I looked to the top of the mast to check my wind direction gauge to guide us into the wind as we set anchor. There, hovering above the mast was the eye of Zeus. Zeus is Poseidon’s brother and the god of the sky, as well as the god of gods. I have felt particularly close to Poseidon these last four sailing months. This visit from Zeus was an unexpected privilege. Even the gods find the mesmerizing blues and greens of the Bahamian seas something to behold and gaze at.
But for those of you poo pooers who don’t buy into my delusions so readily, this rainbow around the sun phenomena is called a sundog halo. It is produced by ice crystals in cirrostratus clouds three to six miles up in the troposphere. In ancient mariner times it was used as a weather prediction for an upcoming front.
The following particular front was a doozy. This video is of us at anchor in Rock Sound. The good part about storm fronts is that we open our water ports on deck and fill our tanks with fresh rain water. Our tanks in this storm filled quicker than you can say, batten down the hatches!
We are just leaving Eleuthera. We have visited some old favorite anchorages and settlements and have found some new favorites.
Governor’s Harbor is an old favorite that has a street party and fish fry every Friday night. We try our best to plan around it whenever we are nearby.
One of the highlights of this years’ fish fry is that we found out the group of young men, two in white t-shirts that you see in the limbo contest video, grew up with my oldest son and live in our hometown, Stillwater, Minnesota. I didn’t even know we had videoed them. Three of the guys went to our sons’ grade school and have been to our house. I know their moms. I didn’t recognize them as it has been years since I’ve seen them but serendipity put us next to each other at a restaurant the following day where we figured it out. One of the guys in particular stuck out in my memory from the night before as he was thoroughly enjoying his evening. Admittedly, I learned in the past that the rum bubbas they serve are stronger than they taste. I wisely forwent the bubbas this year.
Our new favorite place we discovered is Ten Bay.
It is a quiet little crescent moon beach anchorage with good protection and beautiful water.
Here, we had the honor of snorkeling with spotted eagle rays. The fish on top of the one ray is a Remora. Remoras are also known as suckerfish as they attach themselves to larger fish, whales and occasionally divers and boats, to hitchhike a free ride. I don’t know what the fish below the ray is.
Ray and Ramona Eagle Ray had about a four foot wingspan. Eagle Rays can grow up to sixteen feet.
We loved Ten Bay so much that Captain Nowdisisduhtingmun doubled back to it on the way back north.
Why didn’t I mention Soul Divers being with us you ask? Because we had to go our separate ways. Matt, Sadie and their second mate Toby ventured to the Exumas and Captain Cryinhisbeertobereturning and I turned north to start our way back.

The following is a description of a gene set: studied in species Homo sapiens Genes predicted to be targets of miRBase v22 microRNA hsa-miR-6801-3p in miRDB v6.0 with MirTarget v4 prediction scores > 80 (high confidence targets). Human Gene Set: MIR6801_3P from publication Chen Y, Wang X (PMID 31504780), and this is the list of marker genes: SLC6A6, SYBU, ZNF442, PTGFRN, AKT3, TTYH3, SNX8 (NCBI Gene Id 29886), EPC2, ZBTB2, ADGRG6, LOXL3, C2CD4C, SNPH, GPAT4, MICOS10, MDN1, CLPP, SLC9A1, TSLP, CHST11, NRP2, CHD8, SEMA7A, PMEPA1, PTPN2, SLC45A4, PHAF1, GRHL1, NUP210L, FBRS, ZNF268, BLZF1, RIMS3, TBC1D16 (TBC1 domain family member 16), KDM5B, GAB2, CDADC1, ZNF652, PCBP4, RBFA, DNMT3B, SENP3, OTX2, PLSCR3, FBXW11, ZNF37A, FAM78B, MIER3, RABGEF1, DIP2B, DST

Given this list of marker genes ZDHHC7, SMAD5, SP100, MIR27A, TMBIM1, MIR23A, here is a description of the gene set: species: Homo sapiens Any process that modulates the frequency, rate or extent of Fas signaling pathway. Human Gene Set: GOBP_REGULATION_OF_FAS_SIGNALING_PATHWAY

Have I told you about Toby?
Toby is a character. Toby yells. He will greet you as you board his ship with a MEOW!!! MEOW!!! In fact, his name is not Toby, it is TOBEEEEEEY!!! One tends to yell back at him. He and I have a thing. Or at least I have a thing for him. He has me wrapped around his paw. He will sit as close to his treat bag as possible and stare at me until I cave. He will paw at it and shoot me a shitty cat look if I take to long. MEOW!
We yell, TOBEEEEEYYYY!!!! as we dinghy back to our boat and he will come to the port and yell, MEOWW!!! He has pushy pawed two screens right out of the port windows and into the sea to never be seen again.
There are things that I’m good at and there are things that I am not. Goodbyes are not my strong suit. We shared a meal which started with twin appetisers. We both caught cero mackerels on our way to the anchorage.
We feasted on the twins that we named Mary Kate and Ashley. We ate them sashimi style.
Then we had steak and Sadie’s Mashed Potadies. My eyes leaked as we said goodbye. But Matt and Sadie cheered me up the following morning. As we pulled away from the anchorage they mooned us.
So, it is back to just the captain and I upon our long voyage home. We have enjoyed the trip back north through Eleuthera. And, we’ve noticed we tend to feel better in the mornings after nights when it is only the two of us. It is not as festive though and I already miss our friends terribly. Buddy boating has many benefits. It is always good to bounce navigation and weather observations off of each other. It is nice to have a friend to talk to. Plus it is plain fun.
Captain Conservativeandthorough and I do all kinds of things to preserve fresh water. I use a pitcher of salt water to flush my fresh water plumbed head. And, we do our initial dishes wash off the transom of the boat before a soapy then fresh water rinse. You never know what is going to come up to taste your scraps. The following picture is of a near cousin to the sea horse. This is Piper the pipefish. There were two and they were about four inches long. The top of the picture is her snout and the bottom her tail.
We are currently anchored off of Royal Island, near the northern tip of Eleuthera. Tomorrow we will sail the crossing back to the Abacos. It is about a fifty-five mile sail. I hope to see whales. I hope to have calm seas. But you never know what the weather and sea will bring.